The malicious code will let an attacker gain control of the handheld device.
The first backdoor Trojan horse designed to attack Pocket PC PDAs running the WindowsCE operating system has been discovered, several antivirus companies said on Thursday.
The Trojan was named Backdoor.Bardor.A by antivirus firm Symantec and Backdoor.WinCE.Brador.a by antivirus firm Kasperky Labs. Once installed on a Pocket PC device, it allows an attacker to gain control over the device once it is restarted and connected to the Internet.
According to Symantec, an infected handheld device will transmit its IP address through a backdoor, or security hole, over the Internet to the attacker. It will then open a communications channel on port 44299 and await further instructions from the attacker.
Both Symantec and Kaspersky Labs say the backdoor works with handhelds built with the widely used ARM CPU.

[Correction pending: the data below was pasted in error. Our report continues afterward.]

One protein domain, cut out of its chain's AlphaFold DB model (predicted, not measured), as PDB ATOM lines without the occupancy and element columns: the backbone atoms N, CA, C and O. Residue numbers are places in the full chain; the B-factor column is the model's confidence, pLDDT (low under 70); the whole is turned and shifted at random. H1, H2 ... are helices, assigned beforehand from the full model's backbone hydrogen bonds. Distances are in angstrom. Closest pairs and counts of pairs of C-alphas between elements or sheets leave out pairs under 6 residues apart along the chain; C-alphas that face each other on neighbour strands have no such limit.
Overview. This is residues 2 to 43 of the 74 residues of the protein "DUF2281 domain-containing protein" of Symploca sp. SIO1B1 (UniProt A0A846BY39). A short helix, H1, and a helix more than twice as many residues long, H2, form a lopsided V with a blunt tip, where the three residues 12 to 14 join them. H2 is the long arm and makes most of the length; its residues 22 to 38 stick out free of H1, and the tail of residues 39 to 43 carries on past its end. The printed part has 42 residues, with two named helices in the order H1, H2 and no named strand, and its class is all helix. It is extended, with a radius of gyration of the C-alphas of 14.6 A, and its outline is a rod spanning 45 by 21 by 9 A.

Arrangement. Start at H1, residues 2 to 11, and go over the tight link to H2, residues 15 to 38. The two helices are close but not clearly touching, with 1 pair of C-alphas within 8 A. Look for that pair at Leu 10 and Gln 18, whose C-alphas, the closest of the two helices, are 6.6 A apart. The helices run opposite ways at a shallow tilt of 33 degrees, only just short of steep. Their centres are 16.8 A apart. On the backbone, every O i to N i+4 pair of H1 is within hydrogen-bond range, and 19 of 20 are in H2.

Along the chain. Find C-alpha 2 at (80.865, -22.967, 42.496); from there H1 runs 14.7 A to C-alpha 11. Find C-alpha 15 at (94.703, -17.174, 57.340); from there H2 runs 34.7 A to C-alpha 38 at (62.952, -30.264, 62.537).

Symantec has classified the threat posed by the Trojan as a 1, the lowest ranking on its scale of 1 to 5.
Both Symantec and Kaspersky Labs say they have updated their antivirus signatures to protect customers against this new threat.
Oliver Friedrichs, senior manager of Symantec Security Response, says the Trojan was submitted to Symantec for analysis from one of its virus sample exchange networks. He says the Trojan hasn't been spotted on the Internet yet.
As with all Trojan horses, this one doesn't spread on its own, so PDA users need to be enticed to download the malicious application or open an E-mail attachment that contains it. Says Friedrichs, "Users shouldn't open or execute files from unknown sources."
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